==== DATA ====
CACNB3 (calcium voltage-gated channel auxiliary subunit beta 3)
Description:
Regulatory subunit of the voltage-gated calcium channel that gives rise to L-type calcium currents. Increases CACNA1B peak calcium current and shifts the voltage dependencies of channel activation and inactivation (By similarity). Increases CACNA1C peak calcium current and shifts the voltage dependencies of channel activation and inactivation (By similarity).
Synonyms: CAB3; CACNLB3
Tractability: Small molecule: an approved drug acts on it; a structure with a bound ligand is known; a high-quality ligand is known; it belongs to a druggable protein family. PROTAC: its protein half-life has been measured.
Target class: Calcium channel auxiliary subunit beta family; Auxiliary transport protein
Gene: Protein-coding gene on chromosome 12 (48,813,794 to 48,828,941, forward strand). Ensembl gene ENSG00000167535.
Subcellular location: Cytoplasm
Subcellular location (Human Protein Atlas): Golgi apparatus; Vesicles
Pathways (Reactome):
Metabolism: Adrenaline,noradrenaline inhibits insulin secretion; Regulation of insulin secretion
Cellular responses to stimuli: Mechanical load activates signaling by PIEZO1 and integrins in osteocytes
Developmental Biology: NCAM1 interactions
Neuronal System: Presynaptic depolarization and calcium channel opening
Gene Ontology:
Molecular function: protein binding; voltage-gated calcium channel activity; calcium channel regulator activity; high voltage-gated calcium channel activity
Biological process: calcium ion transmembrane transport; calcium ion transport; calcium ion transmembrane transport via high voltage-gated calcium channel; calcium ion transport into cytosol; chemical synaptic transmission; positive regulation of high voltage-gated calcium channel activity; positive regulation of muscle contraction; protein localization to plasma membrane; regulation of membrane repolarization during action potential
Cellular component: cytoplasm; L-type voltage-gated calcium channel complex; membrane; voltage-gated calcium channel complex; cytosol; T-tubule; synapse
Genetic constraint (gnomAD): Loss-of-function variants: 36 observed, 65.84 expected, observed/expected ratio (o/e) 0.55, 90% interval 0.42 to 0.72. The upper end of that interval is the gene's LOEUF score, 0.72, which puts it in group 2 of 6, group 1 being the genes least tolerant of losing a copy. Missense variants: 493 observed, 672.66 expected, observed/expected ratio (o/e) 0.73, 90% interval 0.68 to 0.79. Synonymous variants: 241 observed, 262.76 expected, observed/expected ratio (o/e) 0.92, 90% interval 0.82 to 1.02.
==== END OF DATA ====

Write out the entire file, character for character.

CACNB3 (calcium voltage-gated channel auxiliary subunit beta 3)
Description:
Regulatory subunit of the voltage-gated calcium channel that gives rise to L-type calcium currents. Increases CACNA1B peak calcium current and shifts the voltage dependencies of channel activation and inactivation (By similarity). Increases CACNA1C peak calcium current and shifts the voltage dependencies of channel activation and inactivation (By similarity).
Synonyms: CAB3; CACNLB3
Tractability: Small molecule: an approved drug acts on it; a structure with a bound ligand is known; a high-quality ligand is known; it belongs to a druggable protein family. PROTAC: its protein half-life has been measured.
Target class: Calcium channel auxiliary subunit beta family; Auxiliary transport protein
Gene: Protein-coding gene on chromosome 12 (48,813,794 to 48,828,941, forward strand). Ensembl gene ENSG00000167535.
Subcellular location: Cytoplasm
Subcellular location (Human Protein Atlas): Golgi apparatus; Vesicles
Pathways (Reactome):
Metabolism: Adrenaline,noradrenaline inhibits insulin secretion; Regulation of insulin secretion
Cellular responses to stimuli: Mechanical load activates signaling by PIEZO1 and integrins in osteocytes
Developmental Biology: NCAM1 interactions
Neuronal System: Presynaptic depolarization and calcium channel opening
Gene Ontology:
Molecular function: protein binding; voltage-gated calcium channel activity; calcium channel regulator activity; high voltage-gated calcium channel activity
Biological process: calcium ion transmembrane transport; calcium ion transport; calcium ion transmembrane transport via high voltage-gated calcium channel; calcium ion transport into cytosol; chemical synaptic transmission; positive regulation of high voltage-gated calcium channel activity; positive regulation of muscle contraction; protein localization to plasma membrane; regulation of membrane repolarization during action potential
Cellular component: cytoplasm; L-type voltage-gated calcium channel complex; membrane; voltage-gated calcium channel complex; cytosol; T-tubule; synapse
Genetic constraint (gnomAD): Loss-of-function variants: 36 observed, 65.84 expected, observed/expected ratio (o/e) 0.55, 90% interval 0.42 to 0.72. The upper end of that interval is the gene's LOEUF score, 0.72, which puts it in group 2 of 6, group 1 being the genes least tolerant of losing a copy. Missense variants: 493 observed, 672.66 expected, observed/expected ratio (o/e) 0.73, 90% interval 0.68 to 0.79. Synonymous variants: 241 observed, 262.76 expected, observed/expected ratio (o/e) 0.92, 90% interval 0.82 to 1.02.